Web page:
Crime in New Orleans
Just a block or two from where I was out drinking one night, two people were shot dead and several more injured in altercations that escalated quickly.
The next day the local newspaper had a big article about the murders, filled with the usual fist-shaking condemnations of police and politicians.
Next to that, though, was a similar-sized article about what effect the shootings would have on tourism.
This, ladies and gentlemen, is the essence of New Orleans.
It’s a city where decadence meets dangerous and where it’s not just the drink prices that are criminal.
New Orleans is one of the most popular destinations for visitors in the US but outside the purring tourist-fuelled economy, there’s suburb after suburb of poverty, crime and hopelessness.
Hurricane Katrina didn’t help – and it gets most of the attention these days – but it’s not the problem. It merely exacerbated it.
There were many times when locals thanked me for coming to town, for bringing business to a city still trying to rebuild its infrastructure and its pride after such a devastating natural disaster.
The biggest issues facing New Orleans existed well before the levees broke, though.
New Orleans and tourism
The problem, to my mind, lies in a structure where so much of the city’s focus is on tourism that there are virtually no other opportunities to employ the rest of the population.
Figures show that about 40 per cent of the income comes from tourism. The residents unlucky enough to not have a job in hospitality are left to stagnate in the dark as they watch the bright lights of the city and catch wafts of music from afar.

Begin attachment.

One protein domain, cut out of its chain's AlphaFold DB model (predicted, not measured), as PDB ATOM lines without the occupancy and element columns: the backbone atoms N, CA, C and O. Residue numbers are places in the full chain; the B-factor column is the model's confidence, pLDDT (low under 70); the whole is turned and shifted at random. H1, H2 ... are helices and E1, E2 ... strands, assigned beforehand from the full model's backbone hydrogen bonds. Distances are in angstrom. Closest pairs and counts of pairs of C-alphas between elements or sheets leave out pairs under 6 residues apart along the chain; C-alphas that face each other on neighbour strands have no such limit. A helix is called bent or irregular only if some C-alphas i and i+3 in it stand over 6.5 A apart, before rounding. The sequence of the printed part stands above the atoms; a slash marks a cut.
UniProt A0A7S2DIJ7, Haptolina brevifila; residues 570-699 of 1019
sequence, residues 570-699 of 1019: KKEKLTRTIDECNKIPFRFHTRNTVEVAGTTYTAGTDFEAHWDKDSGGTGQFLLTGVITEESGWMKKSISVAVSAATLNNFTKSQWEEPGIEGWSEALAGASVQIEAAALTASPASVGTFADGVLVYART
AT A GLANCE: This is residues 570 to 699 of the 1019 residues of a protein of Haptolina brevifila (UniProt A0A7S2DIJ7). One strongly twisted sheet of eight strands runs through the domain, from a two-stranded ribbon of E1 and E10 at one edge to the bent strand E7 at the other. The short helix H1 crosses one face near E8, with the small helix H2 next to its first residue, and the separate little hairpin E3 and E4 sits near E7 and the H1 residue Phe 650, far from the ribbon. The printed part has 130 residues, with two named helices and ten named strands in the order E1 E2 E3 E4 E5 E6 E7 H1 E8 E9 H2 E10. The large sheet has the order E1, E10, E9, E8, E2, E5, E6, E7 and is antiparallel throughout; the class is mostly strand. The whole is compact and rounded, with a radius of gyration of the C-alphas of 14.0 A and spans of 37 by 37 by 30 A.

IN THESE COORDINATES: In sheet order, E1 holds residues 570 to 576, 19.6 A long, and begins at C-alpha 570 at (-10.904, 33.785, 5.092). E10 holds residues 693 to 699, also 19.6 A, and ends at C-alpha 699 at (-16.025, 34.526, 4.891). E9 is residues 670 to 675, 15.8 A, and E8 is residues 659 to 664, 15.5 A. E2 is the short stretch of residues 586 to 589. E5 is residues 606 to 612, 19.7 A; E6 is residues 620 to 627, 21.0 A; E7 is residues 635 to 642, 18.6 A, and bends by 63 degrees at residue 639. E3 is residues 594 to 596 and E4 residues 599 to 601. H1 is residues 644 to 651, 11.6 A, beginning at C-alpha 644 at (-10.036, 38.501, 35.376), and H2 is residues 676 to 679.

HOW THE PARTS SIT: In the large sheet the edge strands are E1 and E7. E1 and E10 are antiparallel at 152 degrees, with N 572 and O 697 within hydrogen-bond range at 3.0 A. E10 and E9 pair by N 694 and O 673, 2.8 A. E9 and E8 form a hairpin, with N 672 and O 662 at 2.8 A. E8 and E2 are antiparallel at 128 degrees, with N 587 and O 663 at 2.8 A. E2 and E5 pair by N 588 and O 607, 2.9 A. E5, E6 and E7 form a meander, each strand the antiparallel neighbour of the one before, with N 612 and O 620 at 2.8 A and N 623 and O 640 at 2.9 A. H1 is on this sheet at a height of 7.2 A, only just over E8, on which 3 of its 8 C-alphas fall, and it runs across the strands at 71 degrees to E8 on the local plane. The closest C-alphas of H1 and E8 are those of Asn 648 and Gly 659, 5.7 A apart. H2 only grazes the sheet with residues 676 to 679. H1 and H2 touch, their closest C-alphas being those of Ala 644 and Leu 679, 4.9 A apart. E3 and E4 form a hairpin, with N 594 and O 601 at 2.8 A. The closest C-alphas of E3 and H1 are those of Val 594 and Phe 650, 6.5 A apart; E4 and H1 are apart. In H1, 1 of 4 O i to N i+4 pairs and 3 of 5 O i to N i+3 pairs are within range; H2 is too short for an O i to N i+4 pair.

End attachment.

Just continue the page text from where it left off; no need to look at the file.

New Orleans is a playground for the wealthy and uninhibited. In their 2011 poll of American cities, Travel + Leisure magazine rated New Orleans top of the list for ‘Live Music’, ‘Cocktail Hours’, ‘Singles Scene’, ‘Wild Weekends’ and ‘People Watching’.
It was almost at the bottom of the list for ‘Safety’ and ‘Cleanliness’.
Now, don’t get me wrong, it’s a fascinating city and one in which I had a great time. Aside from the bars and clubs and all the music and hedonism within them, there’s the architecture of the French Quarter, the mansions of St Charles, the hipsters of Magazine St, and the amazing local food, full of shrimp and spices.
It’s a city where voodoo remains in the blood; where passion is indiscriminate; and the architecture brings you into a world unlike anywhere else in the US.
You can walk down the street and see a brass band marching towards you; strangers will throw necklaces of beads to you from balconies as you stroll past; and there’s always an excuse to dress up or throw a party.
When those shootings happened on the popular Bourbon Street, the party continued.
The tourists who come to New Orleans don’t want to think about the lives being lived around them. It’s all about the moment.
And in some ways, it seems the locals feel that way too. As long as someone is having fun…